Actually, the company can thank the weak IPO market for the opportunity to buy CoreValve and Ventor Technologies. The companies, which both make systems to replace heart valves, are private venture-backed companies that decided to be acquired rather than go public in an iffy environment. Besides Bristol-Myers Squibb's
Medtronic is paying a little over $1 billion for the pair, although the price tag for CoreValve could go higher if the company reaches "agreed milestones." CoreValve's system allows doctors to replace heart valves by entering an artery in the groin, while Ventor's transcatheter heart-valve technology allows valve changes in patients who are too frail to undergo standard open-heart surgery. Cool stuff, to say the least.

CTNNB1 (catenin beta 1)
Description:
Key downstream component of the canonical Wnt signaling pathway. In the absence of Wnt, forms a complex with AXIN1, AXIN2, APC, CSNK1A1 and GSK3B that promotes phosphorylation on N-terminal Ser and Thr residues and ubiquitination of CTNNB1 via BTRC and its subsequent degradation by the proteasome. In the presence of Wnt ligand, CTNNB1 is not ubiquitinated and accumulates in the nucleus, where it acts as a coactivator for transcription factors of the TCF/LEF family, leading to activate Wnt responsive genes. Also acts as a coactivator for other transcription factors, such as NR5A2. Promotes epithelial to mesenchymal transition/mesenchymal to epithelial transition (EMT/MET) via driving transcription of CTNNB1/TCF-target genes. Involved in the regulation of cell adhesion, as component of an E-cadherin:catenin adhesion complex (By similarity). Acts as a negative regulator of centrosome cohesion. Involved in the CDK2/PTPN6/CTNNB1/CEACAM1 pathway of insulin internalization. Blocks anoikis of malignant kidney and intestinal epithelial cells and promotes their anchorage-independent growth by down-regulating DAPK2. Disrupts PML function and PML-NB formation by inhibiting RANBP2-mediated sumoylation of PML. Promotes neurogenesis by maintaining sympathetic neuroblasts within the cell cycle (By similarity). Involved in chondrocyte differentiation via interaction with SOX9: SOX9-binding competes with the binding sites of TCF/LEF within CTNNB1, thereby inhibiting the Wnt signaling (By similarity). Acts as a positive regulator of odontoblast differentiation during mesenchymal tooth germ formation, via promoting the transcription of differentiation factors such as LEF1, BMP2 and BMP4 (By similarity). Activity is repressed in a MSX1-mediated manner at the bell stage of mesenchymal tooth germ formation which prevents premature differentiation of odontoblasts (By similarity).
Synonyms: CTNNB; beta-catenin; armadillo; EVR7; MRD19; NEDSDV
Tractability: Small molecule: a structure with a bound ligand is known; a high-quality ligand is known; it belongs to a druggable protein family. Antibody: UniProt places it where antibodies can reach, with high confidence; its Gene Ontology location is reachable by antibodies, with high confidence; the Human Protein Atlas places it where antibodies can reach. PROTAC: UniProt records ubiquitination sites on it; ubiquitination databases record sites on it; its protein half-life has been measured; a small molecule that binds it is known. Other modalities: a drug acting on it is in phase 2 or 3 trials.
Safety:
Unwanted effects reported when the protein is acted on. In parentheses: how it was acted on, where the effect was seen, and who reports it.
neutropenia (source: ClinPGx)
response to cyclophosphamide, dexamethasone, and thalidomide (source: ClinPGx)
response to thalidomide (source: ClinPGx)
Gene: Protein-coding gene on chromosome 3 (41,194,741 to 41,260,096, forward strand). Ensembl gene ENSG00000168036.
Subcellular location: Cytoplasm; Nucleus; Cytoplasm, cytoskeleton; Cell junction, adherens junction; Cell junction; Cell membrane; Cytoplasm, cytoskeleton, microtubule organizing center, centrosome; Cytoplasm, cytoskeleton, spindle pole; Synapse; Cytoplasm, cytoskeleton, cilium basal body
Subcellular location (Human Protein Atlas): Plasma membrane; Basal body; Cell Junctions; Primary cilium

The problem for investors is that, because the companies are private, it's very hard to determine if Medtronic got a good deal or not. Medtronic did hedge its bet by including two $75 million milestone payments to CoreValve's former owners. One is tied to the FDA signing off on the product and the other to reaching $150 million in sales by the end of next year.
Still, combining the two purchases should help Medtronic compete with heart-valve specialist Edwards Lifesciences